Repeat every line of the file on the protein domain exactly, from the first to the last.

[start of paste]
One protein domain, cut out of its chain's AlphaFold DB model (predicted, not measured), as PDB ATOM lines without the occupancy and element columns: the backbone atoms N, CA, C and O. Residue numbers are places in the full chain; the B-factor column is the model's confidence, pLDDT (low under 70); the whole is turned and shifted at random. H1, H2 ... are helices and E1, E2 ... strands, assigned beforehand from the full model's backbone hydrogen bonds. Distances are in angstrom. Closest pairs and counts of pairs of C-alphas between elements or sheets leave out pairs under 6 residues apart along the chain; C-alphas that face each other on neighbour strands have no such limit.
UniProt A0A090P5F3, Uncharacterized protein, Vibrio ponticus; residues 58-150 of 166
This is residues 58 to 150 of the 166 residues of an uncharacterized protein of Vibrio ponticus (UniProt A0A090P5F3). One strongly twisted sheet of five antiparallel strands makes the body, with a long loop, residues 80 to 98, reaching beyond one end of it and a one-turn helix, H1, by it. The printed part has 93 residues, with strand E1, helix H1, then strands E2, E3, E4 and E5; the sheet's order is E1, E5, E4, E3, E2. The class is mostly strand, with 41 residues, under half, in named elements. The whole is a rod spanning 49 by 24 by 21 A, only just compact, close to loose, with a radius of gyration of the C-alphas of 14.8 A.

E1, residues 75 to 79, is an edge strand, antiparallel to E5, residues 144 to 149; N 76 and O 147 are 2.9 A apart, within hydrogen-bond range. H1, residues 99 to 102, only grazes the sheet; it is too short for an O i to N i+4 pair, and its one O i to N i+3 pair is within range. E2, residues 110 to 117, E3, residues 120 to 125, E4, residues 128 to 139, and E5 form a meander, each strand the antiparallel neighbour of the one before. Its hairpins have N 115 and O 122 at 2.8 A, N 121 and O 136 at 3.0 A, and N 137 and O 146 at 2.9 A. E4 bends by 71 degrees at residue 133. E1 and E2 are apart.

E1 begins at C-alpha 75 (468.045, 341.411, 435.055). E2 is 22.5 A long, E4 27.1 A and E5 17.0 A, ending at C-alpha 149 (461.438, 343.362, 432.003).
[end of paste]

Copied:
One protein domain, cut out of its chain's AlphaFold DB model (predicted, not measured), as PDB ATOM lines without the occupancy and element columns: the backbone atoms N, CA, C and O. Residue numbers are places in the full chain; the B-factor column is the model's confidence, pLDDT (low under 70); the whole is turned and shifted at random. H1, H2 ... are helices and E1, E2 ... strands, assigned beforehand from the full model's backbone hydrogen bonds. Distances are in angstrom. Closest pairs and counts of pairs of C-alphas between elements or sheets leave out pairs under 6 residues apart along the chain; C-alphas that face each other on neighbour strands have no such limit.
UniProt A0A090P5F3, Uncharacterized protein, Vibrio ponticus; residues 58-150 of 166
This is residues 58 to 150 of the 166 residues of an uncharacterized protein of Vibrio ponticus (UniProt A0A090P5F3). One strongly twisted sheet of five antiparallel strands makes the body, with a long loop, residues 80 to 98, reaching beyond one end of it and a one-turn helix, H1, by it. The printed part has 93 residues, with strand E1, helix H1, then strands E2, E3, E4 and E5; the sheet's order is E1, E5, E4, E3, E2. The class is mostly strand, with 41 residues, under half, in named elements. The whole is a rod spanning 49 by 24 by 21 A, only just compact, close to loose, with a radius of gyration of the C-alphas of 14.8 A.

E1, residues 75 to 79, is an edge strand, antiparallel to E5, residues 144 to 149; N 76 and O 147 are 2.9 A apart, within hydrogen-bond range. H1, residues 99 to 102, only grazes the sheet; it is too short for an O i to N i+4 pair, and its one O i to N i+3 pair is within range. E2, residues 110 to 117, E3, residues 120 to 125, E4, residues 128 to 139, and E5 form a meander, each strand the antiparallel neighbour of the one before. Its hairpins have N 115 and O 122 at 2.8 A, N 121 and O 136 at 3.0 A, and N 137 and O 146 at 2.9 A. E4 bends by 71 degrees at residue 133. E1 and E2 are apart.

E1 begins at C-alpha 75 (468.045, 341.411, 435.055). E2 is 22.5 A long, E4 27.1 A and E5 17.0 A, ending at C-alpha 149 (461.438, 343.362, 432.003).